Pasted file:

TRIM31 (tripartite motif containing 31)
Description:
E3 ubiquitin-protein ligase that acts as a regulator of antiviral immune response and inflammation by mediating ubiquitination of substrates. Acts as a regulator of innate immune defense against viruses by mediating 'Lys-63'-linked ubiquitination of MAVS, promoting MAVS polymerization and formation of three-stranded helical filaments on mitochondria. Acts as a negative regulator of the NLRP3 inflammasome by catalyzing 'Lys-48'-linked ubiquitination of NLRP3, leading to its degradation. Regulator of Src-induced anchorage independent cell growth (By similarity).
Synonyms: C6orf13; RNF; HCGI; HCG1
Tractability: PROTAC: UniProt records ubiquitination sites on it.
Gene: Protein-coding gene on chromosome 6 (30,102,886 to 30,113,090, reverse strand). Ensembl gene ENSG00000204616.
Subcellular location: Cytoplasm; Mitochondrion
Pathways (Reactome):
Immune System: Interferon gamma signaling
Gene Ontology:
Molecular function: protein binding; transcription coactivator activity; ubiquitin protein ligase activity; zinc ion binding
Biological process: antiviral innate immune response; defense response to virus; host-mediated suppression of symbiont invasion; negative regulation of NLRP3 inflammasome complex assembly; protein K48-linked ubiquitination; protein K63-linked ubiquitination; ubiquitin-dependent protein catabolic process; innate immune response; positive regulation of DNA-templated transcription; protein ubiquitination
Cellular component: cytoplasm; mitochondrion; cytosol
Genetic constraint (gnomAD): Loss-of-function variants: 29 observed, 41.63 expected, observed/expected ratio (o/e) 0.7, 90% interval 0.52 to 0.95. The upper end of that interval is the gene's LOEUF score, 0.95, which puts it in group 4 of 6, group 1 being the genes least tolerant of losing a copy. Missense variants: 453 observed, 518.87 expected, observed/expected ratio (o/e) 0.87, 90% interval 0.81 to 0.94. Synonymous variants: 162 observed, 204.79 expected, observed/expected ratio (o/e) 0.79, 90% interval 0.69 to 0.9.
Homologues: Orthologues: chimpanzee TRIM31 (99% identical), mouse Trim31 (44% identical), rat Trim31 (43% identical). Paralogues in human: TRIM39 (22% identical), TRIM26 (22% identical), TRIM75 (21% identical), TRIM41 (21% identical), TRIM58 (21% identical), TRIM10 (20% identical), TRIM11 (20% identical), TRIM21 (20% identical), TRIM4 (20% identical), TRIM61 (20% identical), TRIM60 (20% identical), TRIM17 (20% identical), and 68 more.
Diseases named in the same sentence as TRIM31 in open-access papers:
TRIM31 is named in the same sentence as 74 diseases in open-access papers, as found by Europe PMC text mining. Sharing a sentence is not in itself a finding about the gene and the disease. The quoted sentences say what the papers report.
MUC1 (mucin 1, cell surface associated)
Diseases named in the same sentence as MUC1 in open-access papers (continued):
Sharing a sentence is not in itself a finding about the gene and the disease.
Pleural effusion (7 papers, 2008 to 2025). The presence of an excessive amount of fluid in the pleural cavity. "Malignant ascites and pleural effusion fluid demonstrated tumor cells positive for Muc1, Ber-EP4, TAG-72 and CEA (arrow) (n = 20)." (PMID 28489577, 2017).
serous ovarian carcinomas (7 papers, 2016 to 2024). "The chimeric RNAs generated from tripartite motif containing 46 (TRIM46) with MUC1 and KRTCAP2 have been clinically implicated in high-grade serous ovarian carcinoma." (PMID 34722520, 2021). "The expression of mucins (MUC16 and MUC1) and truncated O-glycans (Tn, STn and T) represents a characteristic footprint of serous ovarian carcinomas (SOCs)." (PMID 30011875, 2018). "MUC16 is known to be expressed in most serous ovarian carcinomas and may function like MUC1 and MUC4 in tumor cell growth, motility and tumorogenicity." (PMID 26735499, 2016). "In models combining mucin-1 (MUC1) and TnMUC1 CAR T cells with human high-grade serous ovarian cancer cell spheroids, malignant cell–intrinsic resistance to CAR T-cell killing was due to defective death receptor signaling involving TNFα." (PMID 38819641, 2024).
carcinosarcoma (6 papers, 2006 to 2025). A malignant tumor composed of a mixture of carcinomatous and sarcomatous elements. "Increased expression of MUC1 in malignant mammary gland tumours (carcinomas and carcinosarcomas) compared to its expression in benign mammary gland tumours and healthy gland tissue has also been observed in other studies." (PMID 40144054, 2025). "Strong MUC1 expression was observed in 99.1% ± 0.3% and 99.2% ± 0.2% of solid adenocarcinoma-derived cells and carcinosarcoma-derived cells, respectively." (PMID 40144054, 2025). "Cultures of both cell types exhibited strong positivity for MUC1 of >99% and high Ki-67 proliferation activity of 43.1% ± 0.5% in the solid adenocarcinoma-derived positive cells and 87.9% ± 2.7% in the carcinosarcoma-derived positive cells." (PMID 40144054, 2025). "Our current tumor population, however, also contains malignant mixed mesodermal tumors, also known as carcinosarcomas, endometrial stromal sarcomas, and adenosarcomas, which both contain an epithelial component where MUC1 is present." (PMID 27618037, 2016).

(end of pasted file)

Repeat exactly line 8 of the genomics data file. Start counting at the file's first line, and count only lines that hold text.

Pathways (Reactome):